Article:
This photo was taken almost 60 years ago and the little boy in his christening gown is future Formula 1 World Champion Damon Hill.
The scene, from July 1961, takes place in the Hill family home at 32 Parkside, Mill Hill, London NW7, and is attended by the Dukes of Motor Sports.
Left to right: Bruce McLaren, Sir Stirling Moss, Tony Brooks, Graham Hill, Jo Bonnier, Huschke von Hanstein, and Wolfgang von Trips.
Damon Hill surrounded by F1 royalty at his baptism – left to right: Bruce McLaren, Sir Stirling Moss, Tony Brooks, Graham Hill, Jo Bonnier, Huschke von Hanstein and Wolfgang von Trips
Hill’s father, Graham Hill, won two world championships before his son won the title in 1996
For Damon’s father, Graham Hill, a legendary driver, was World Championship winner (twice), Indianapolis and Le Mans – an achievement that remains unique.
But behind the happy photo of Damon, who is 10 months old, hides the tragic story of the time.
Three of the group died racing and Graham Hill after crashing his plane in the fog on Arkley Golf Course, Hertfordshire, in 1975.
Damon lost his hero, but honored him by becoming the first son of a world champion in 1996 to match victory.
“It’s a poignant picture,” said Damon, now an F1 pundit on Sky. The man behind me is Jo Bonnier, my godfather. My dad won Le Mans in 1972 and the bittersweet thing is that Jo was killed in that race.
Graham Hill tragically died in a plane crash after confirming he was a legend of F1
“To my right is Tony Brooks. He is one of the few people who got out relatively unscathed. He literally decided to quit racing because he wanted to survive. He made a rational decision.
‘Next to Tony is Stirling Moss. It was in Goodwood in 1962 that he had his big shunt. He was unpacking himself past my father. We will never know exactly what happened.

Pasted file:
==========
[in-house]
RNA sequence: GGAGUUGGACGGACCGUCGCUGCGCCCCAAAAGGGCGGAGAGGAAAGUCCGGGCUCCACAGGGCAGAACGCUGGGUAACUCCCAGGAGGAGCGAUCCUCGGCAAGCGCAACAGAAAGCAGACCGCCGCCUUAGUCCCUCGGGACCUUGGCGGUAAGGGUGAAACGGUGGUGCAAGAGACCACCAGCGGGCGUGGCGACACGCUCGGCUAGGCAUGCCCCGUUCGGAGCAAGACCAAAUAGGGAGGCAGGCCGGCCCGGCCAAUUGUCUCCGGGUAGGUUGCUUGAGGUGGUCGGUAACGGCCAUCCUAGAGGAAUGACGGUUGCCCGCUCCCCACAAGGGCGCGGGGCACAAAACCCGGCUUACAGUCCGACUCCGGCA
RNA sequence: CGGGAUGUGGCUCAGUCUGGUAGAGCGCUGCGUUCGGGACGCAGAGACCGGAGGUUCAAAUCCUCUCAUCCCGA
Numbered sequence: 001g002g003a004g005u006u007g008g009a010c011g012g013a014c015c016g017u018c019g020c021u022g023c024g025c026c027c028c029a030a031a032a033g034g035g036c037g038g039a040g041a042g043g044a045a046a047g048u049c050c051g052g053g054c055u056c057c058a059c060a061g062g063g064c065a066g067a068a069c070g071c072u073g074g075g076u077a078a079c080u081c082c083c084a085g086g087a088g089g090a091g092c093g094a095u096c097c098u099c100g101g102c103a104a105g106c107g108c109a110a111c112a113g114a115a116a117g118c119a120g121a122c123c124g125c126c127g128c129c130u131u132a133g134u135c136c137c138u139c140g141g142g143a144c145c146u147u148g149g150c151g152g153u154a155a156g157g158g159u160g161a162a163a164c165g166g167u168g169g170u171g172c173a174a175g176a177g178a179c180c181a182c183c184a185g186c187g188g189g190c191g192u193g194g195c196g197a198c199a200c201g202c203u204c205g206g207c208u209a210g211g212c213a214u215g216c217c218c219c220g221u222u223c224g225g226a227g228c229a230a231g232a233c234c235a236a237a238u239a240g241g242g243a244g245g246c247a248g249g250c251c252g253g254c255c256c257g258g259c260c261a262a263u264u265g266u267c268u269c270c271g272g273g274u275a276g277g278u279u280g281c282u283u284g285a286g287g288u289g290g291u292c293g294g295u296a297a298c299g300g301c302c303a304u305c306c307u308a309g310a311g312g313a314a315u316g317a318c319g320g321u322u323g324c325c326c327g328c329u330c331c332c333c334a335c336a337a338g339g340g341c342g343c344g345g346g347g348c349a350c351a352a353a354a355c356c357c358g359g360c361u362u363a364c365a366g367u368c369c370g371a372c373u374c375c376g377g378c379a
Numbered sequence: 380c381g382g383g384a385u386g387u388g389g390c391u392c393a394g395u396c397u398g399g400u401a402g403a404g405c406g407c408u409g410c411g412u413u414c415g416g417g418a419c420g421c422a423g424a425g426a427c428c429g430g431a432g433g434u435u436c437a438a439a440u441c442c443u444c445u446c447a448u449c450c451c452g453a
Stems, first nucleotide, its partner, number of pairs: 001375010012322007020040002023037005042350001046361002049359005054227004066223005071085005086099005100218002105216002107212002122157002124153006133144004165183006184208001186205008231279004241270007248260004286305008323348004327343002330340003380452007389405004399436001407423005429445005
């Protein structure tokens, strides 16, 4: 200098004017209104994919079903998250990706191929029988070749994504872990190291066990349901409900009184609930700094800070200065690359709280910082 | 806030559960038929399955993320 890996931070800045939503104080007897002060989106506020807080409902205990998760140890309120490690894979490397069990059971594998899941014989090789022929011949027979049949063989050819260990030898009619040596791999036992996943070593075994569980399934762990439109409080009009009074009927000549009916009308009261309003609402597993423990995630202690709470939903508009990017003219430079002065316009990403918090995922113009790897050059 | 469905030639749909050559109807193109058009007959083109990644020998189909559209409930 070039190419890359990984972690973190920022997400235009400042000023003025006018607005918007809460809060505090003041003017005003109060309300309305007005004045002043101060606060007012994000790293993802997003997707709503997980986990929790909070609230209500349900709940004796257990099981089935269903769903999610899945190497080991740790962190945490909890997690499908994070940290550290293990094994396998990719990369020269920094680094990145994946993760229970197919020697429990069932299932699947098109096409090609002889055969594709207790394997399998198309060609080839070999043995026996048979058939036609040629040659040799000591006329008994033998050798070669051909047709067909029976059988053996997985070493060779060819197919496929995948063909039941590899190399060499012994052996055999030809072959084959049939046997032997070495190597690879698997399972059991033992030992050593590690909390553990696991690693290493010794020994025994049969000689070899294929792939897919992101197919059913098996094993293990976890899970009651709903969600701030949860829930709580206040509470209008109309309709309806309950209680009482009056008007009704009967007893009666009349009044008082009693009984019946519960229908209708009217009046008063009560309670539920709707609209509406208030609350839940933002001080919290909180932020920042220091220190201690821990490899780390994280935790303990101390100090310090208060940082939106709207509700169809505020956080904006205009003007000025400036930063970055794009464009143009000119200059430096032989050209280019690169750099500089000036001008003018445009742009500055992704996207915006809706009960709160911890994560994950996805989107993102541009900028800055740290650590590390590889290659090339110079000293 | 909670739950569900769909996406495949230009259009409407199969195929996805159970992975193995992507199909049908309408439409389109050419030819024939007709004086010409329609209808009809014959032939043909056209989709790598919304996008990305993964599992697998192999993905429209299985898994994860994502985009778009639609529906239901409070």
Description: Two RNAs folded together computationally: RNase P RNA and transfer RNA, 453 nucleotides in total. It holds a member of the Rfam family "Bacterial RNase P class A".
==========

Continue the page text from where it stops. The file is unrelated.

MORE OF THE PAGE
There is an astonishing photo of my dad looking over his shoulder at Stirling passing him at an unabated pace straight into the barriers. Stirling’s career ended. ‘
Hill Snr, as many did, rated Moss as the best of all. And years later, as Damon continued his career on his own initiative, while family finances were badly affected by the death of his father, Moss watched.
Sir Stirling Moss is considered by many to be the greatest of all time, especially Hill Senior
“He was clearly commenting on me as a driver and what he said was highly reported because of his status,” said Damon.
‘You had to uncheck Stirling’s box or you wouldn’t have the right stuff. I think his generation thought the sport had lost some of its upheaval. Stirling called it the spice, or the danger, I suppose.
‘When I look at the picture again, the man looking at my dad leaning over his back is Huschke von Hanstein, a famous part of the Porsche team, and then they all drove sports cars.
Von Hanstein was once an SS officer. It wasn’t until 16 years after the war, but it was forgiven and forgotten in those days.
The name of New Zealand racer and engineer Bruce McLaren lives on with the famous F1 team
He repositioned himself in motorsport and was later a major financier of Michael Schumacher. He was living in old age (85, died in 1996).
“As for Bruce McLaren, unfortunately he died at Goodwood while testing his own car in 1970.”
The New Zealander’s name continues through the Woking-based team of the same name, which has won 12 driver and eight constructors’ titles in F1.
The most tragic of all is the German ‘Taffy’ von Trips. He was killed in Monza a few months later in the terrible accident that killed 15 spectators. The car got out of hand in the Parabolica. So he didn’t have long to live.
Hill took many of the F1 heroes who had befriended his father in his successful career
They were the senior drivers of the day. My father was newer on the scene. But they all went to the baptism of GH’s son anyway. That’s pretty generous, isn’t it? That shows the bond that all those drivers shared with each other. They knew they were in a unique club.
The immediacy of danger is what made drivers stand out in the public eye, more than necessarily their skill. People were impressed by these individuals who were willing to risk their lives.
“Fortunately, it is now less of an honor to show how stupidly brave you can be.” Hill lived in the house for 12 years with his father, mother Bette, sisters Brigitte and Samantha, climbing the road up the road and climbing trees in the park next door.
Tony Brooks is still alive, at the age of 88, the last surviving race winner of the 1950s. The rest of the men crawling around Damon’s little car, including the big Moss, who died on Easter this year, have disappeared.